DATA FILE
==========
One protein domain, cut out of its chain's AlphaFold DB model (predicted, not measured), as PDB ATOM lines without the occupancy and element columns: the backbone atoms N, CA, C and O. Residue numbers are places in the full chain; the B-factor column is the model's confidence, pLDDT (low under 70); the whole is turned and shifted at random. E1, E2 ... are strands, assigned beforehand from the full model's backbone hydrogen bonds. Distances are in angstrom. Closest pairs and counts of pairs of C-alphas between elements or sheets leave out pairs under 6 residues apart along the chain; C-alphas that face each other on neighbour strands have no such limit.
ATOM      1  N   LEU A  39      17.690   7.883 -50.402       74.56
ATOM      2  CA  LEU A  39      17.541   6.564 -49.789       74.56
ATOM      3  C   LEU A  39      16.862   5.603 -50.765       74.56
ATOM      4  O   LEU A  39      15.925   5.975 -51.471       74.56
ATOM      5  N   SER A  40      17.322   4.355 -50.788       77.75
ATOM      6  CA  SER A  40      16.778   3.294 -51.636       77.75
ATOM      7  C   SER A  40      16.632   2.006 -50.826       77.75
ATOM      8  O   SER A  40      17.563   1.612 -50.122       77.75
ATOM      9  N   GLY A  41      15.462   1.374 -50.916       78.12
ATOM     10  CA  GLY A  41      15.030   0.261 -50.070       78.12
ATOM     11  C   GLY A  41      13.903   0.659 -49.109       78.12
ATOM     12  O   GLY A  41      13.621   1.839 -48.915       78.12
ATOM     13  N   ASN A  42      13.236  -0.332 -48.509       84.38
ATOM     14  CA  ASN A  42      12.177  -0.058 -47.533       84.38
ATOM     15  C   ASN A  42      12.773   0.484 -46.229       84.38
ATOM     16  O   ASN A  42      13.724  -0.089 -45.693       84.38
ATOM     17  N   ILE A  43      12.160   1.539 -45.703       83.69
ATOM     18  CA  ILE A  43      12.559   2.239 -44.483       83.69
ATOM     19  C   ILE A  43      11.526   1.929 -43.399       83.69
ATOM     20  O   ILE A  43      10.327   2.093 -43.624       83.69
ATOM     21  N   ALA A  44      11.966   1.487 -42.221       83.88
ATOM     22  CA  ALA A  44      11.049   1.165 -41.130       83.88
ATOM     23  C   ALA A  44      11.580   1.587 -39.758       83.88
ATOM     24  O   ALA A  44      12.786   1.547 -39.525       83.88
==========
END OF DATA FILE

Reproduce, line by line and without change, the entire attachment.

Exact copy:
One protein domain, cut out of its chain's AlphaFold DB model (predicted, not measured), as PDB ATOM lines without the occupancy and element columns: the backbone atoms N, CA, C and O. Residue numbers are places in the full chain; the B-factor column is the model's confidence, pLDDT (low under 70); the whole is turned and shifted at random. E1, E2 ... are strands, assigned beforehand from the full model's backbone hydrogen bonds. Distances are in angstrom. Closest pairs and counts of pairs of C-alphas between elements or sheets leave out pairs under 6 residues apart along the chain; C-alphas that face each other on neighbour strands have no such limit.
ATOM      1  N   LEU A  39      17.690   7.883 -50.402       74.56
ATOM      2  CA  LEU A  39      17.541   6.564 -49.789       74.56
ATOM      3  C   LEU A  39      16.862   5.603 -50.765       74.56
ATOM      4  O   LEU A  39      15.925   5.975 -51.471       74.56
ATOM      5  N   SER A  40      17.322   4.355 -50.788       77.75
ATOM      6  CA  SER A  40      16.778   3.294 -51.636       77.75
ATOM      7  C   SER A  40      16.632   2.006 -50.826       77.75
ATOM      8  O   SER A  40      17.563   1.612 -50.122       77.75
ATOM      9  N   GLY A  41      15.462   1.374 -50.916       78.12
ATOM     10  CA  GLY A  41      15.030   0.261 -50.070       78.12
ATOM     11  C   GLY A  41      13.903   0.659 -49.109       78.12
ATOM     12  O   GLY A  41      13.621   1.839 -48.915       78.12
ATOM     13  N   ASN A  42      13.236  -0.332 -48.509       84.38
ATOM     14  CA  ASN A  42      12.177  -0.058 -47.533       84.38
ATOM     15  C   ASN A  42      12.773   0.484 -46.229       84.38
ATOM     16  O   ASN A  42      13.724  -0.089 -45.693       84.38
ATOM     17  N   ILE A  43      12.160   1.539 -45.703       83.69
ATOM     18  CA  ILE A  43      12.559   2.239 -44.483       83.69
ATOM     19  C   ILE A  43      11.526   1.929 -43.399       83.69
ATOM     20  O   ILE A  43      10.327   2.093 -43.624       83.69
ATOM     21  N   ALA A  44      11.966   1.487 -42.221       83.88
ATOM     22  CA  ALA A  44      11.049   1.165 -41.130       83.88
ATOM     23  C   ALA A  44      11.580   1.587 -39.758       83.88
ATOM     24  O   ALA A  44      12.786   1.547 -39.525       83.88